You couldn’t think straight. It was like trying to drink a thickshake through a soda straw. The content was there, somewhere, but it sure as hell wasn’t coming your way. It felt light you had weights attached to your feet as you dragged yourself home. More than anything else, you just wanted to throw yourself into bed – even without dinner, just so you could get some sleep. Unfortunately you weren’t allowed to, and you still had homework to complete for the following day. Finally, at about 10pm, you flung yourself at the bed, but by the time you got comfy, you were suddenly so tired, so exhausted that your body had gone past the point of wanting to sleep. You spend the next three hours wondering what cruel god was laughing at you from a distance as you watch paint peel from your roof in a dark room until you eventually drift off to sleep that leaves you no more refreshed than the night before.
That was kinda fun, right?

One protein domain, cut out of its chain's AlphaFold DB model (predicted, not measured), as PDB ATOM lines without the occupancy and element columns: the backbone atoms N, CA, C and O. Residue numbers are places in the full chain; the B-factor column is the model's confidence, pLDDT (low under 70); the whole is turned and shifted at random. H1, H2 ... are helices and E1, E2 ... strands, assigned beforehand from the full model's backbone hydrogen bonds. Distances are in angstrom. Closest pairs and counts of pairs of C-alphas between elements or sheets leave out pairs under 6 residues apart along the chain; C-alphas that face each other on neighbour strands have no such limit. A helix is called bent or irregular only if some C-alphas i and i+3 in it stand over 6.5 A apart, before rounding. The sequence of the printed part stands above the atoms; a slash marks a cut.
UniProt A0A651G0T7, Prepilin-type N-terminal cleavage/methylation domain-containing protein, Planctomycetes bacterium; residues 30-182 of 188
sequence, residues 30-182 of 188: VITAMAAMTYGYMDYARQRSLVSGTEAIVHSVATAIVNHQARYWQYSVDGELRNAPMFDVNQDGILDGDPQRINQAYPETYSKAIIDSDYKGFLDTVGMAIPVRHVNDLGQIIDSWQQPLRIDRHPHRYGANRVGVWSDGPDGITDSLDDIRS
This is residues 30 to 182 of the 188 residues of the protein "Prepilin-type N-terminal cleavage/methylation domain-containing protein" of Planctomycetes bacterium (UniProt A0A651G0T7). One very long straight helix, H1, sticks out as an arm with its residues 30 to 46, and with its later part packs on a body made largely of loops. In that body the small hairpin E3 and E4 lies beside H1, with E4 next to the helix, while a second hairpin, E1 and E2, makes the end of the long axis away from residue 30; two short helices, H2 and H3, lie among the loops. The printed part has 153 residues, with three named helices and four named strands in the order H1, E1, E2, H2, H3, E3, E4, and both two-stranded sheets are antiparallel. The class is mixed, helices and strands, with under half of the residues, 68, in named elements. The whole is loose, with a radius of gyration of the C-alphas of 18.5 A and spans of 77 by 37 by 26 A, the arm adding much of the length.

Now, do it again. And again. More. Add adult worries to this mix. How are you going to pay the bills? Why aren’t you doing anything with your life? These become anxiety, fears and thoughts that keep you awake even when you’re past the point of exhaustion. Still falling asleep? No. Your body is in pain. Always in pain and not the same spot, either. It’s a wandering pain, like a balloon bumping around a room when you turn the fan on. Sometimes it’s here, sometimes over there. It’s usually a dull pain, like someone’s slowly crushing your fingers in a vice (oddly enough, how I feel after having typed this much already). If you still think you’re capable of crashing out, at random intervals your body will send scream-worthy stabbing, searing pain through your muscles. You won’t know when they’re coming and you don’t know how bad they’ll be. You could be just crawling into bed, just about to pull the covers over, when a knee pain will make you catch your breath. You could be just on that gentle cusp of sleep when a tearing pain feels like someone’s flayed your back. You’ll scream. Or at least, you’ll do your best not to, because your partner is in bed next to you and he needs his sleep because he has work in the morning. You find that, if you lay still long enough, things might ease up or you might slowly drift off, but it’s not an easy process.